New chef adds flavor to senior center dining
Appeal Staff Writer
When Robert Baca was 11 years old, he wanted to be a busboy.
“I went to my friend, Bob Jacobson, who owned Rick’s Rancho Restaurant in Santa Maria, Calif.,” Baca said. “I told him I wanted a job.”
Not old enough to work in the restaurant, Baca was paid to sweep the parking lot. He became a busboy at the age of 15, and, in one year, was appointed maitre’ d.
“I couldn’t believe it,” Baca said. “The boss asked me if I had a suit, I said, ‘No.’ And he told me to get one because starting Monday I was his new maitre’ d.”
The mustachioed Baca started his culinary career as a fry cook. By the age of 19, he said, he was pretty much running the place. But it came at a price.
“I quit. I got burned out,” Baca said.
But food was still the focus of Baca’s being. He worked for a produce company (which he later bought) delivering fresh product by day and, at his friend’s request, went back to work at Rick’s Rancho by night.
Baca later worked a short time in Sacramento for his friend Jacobson as assistant executive chef at the Sierra Inn.
“I had just arrived (at the hotel). I hadn’t been in my room 10 minutes reading over the restaurant menu when there was a knock on my door. It was the general manager. He told me I was the new executive chef because he had just fired the other one.”
Moving to Reno to operate the restaurant inside The Days Inn, Baca expanded his skills to restaurant management.
“The restaurant was losing $15,000 a month. I paid $10 a month to lease the restaurant. The Days Inn had a policy the restaurant must be kept open. After I took it over, it stopped losing money. The employees were ripping him off.”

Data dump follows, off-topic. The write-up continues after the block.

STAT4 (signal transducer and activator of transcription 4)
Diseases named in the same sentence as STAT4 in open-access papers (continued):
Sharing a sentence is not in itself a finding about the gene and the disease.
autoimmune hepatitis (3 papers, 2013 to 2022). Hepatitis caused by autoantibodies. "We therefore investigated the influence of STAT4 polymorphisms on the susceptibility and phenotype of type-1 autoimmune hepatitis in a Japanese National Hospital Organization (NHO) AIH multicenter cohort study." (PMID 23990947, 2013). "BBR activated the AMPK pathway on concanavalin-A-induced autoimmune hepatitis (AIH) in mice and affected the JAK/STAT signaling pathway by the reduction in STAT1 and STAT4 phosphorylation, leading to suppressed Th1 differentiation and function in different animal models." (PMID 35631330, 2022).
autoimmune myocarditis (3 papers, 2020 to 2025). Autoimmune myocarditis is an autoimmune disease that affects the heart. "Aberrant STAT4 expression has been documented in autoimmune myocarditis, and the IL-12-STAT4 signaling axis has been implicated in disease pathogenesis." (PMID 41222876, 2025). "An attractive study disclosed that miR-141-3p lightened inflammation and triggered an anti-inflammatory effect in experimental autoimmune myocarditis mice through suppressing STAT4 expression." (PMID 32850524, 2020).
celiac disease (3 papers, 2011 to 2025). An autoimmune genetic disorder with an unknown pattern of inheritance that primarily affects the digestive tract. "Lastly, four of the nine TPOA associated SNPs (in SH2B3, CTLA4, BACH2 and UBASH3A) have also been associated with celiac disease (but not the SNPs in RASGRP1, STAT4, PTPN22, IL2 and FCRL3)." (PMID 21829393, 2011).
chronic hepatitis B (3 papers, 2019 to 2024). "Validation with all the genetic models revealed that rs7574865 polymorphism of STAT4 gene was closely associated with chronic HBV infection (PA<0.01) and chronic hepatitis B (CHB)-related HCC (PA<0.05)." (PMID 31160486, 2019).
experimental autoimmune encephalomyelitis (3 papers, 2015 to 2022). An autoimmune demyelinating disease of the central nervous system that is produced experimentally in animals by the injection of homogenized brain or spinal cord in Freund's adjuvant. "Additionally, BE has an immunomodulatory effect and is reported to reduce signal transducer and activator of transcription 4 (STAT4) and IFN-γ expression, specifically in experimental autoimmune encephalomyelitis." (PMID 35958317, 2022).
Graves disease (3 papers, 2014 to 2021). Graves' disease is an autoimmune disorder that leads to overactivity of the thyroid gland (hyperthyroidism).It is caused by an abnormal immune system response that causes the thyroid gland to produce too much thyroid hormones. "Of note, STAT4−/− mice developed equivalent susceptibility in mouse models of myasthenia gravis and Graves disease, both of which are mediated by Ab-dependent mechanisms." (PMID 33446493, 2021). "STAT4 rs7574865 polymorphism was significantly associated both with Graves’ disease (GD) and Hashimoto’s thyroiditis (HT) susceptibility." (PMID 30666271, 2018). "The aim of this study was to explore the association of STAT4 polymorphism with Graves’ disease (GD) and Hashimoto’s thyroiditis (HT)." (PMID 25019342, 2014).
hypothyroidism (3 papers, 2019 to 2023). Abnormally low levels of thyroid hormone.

It was around the first of September that Baca met Janice McIntosh, director of the Carson City Senior Citizens Center. Soon after, he was the center’s new chef.
Baca sees the somewhat structured meals at the senior center as a new challenge. He must now follow guidelines set by the U.S. Department of Agriculture and Division of Aging Services when preparing meals.
“You must have one food item a day with vitamin C; 2-3 ounces of protein; three vitamin As a week; 3-4 ounces of fruit and a vegetable,” Baca said. “It’s fairly simple to do, but I’m still learning and I love it.”
When Baca began, he was serving about 120 each Meals on Wheels and congregate meals in the dining room at the center. Now, each number has increased by more than 30 percent.
“Each day we have new people coming in from Reno, Douglas County, who heard about the meals by word of mouth. And it’s because of the great help I get from my crew – Tracy Tedesco, Connie Bachstein, Aleena Rednose and Juan Carlos Molina. They are just great.”
“I’m real happy here,” he said. “I come out and talk with the seniors. I love talking with them. Their knowledge is great. They’re talking from experience. And I want to hear negative comments as well as positive. I plan on staying for a while.”
Baca gives credit to local grocery stores for donating food to the center. He’s also happy many food companies are offering more healthful options such as low-sodium soups.
“And I like to talk things over with my crew to see how we can improve on things. It’s great here.”
— Contact Rhonda Costa-Landers at email@example.com or 881-1223.